New yeast enhances floral aromas

Developing new non-genetically modified (non-GM) yeast tends to be a ‘large numbers’ game. Dr Toni Cordente and colleagues at the Australian Wine Research Institute (AWRI) started with approximately one billion separate cells in a quest to find one that could eventually help develop more pronounced floral and rose aromas in wine.

To date they are very much on track, with a commercial yeast supplier exploring the feasibility of propagating and drying commercial quantities of the yeast. The yeast will be tested by the AWRI and collaborating wineries during the coming vintage. If it all stacks up scientifically, logistically and financially, a finished product could be available for the 2018 vintage.

It’s part of a four-year project funded by Wine Australia, that seeks to develop a range of non-GM yeast strains that can enhance wine flavour, aroma or fermentation performance, avoid the generation of faults or help achieve optimal flocculation behaviour.

For Dr Cordente, who has spent much of his time in recent years finding ways to use yeast to prevent problems in wine, such as the distinctive rotten egg smell that too much hydrogen sulfide can cause, it’s a nice change to be working to create positive attributes.

‘One of our aims is to give winemakers new tools so that they can modulate wine the way they want,’ he said. ‘While floral aromas in wine are often derived from grapes, some products of yeast metabolism also contribute to floral/rose aroma. Many wine yeasts produce these compounds at levels below their aroma perception threshold, meaning that their contribution to wine style is minimal. Finding a yeast that can produce much higher levels of these characters could be very useful.’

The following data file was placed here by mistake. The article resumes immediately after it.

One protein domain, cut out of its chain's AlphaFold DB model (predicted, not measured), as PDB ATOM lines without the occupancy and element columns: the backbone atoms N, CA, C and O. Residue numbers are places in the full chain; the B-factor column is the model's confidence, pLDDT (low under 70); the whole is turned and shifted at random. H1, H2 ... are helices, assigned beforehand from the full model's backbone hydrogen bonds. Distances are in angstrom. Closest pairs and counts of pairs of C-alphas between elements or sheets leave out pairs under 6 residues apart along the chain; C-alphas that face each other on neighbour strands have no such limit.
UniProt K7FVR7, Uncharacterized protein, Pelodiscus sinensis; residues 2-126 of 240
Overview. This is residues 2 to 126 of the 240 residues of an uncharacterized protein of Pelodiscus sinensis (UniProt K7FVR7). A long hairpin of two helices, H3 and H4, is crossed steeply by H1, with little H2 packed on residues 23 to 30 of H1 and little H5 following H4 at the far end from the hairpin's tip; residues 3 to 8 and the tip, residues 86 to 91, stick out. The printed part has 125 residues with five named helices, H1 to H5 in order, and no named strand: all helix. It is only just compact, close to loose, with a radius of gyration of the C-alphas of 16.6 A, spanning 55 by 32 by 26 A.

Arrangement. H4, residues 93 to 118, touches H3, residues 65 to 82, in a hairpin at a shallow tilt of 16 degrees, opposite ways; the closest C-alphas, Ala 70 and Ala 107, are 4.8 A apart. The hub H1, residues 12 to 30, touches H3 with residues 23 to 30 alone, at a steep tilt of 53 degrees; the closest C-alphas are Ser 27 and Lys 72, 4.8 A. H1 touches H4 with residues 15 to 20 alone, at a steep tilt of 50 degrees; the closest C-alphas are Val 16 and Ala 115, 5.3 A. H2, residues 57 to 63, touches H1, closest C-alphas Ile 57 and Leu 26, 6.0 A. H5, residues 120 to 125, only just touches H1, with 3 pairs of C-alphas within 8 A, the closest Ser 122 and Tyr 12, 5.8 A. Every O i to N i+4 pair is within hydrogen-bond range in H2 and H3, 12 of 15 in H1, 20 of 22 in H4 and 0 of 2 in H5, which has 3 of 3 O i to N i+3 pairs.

The irony is that success was dependent on things appearing to go wrong; Dr Cordente wanted – in fact needed – some of the cells to mutate.

‘We selected one of the common neutral yeast strains we have in our collection that ferments well but is not very aromatic,’ he said. ‘We then put a billion identical cells into a solid media that included a toxic molecule, knowing that some of the cells would spontaneously mutate in an attempt to survive.’

‘We knew each of the survivors would have different characteristics and there was a chance some would include the ability to produce the aromas we were seeking.’

Each of the hundred survivors (that’s a ‘success’ rate of 1 in 10 million) was used to ferment a synthetic must that had all of the components of a natural grape must, and around a fifth of them produced enhanced floral aromas. One was chosen to ferment 20 litres of Chardonnay, which was then bottled.

‘We then undertook a formal sensory analysis and people picked the enhanced rose and floral aromas straight away’, Dr Cordente said.

Beyond this vintage’s trials of the rose yeast, there is also potential to see what can be achieved with the other survivors, which may have very different characteristics. There is no shortage of material with which to work.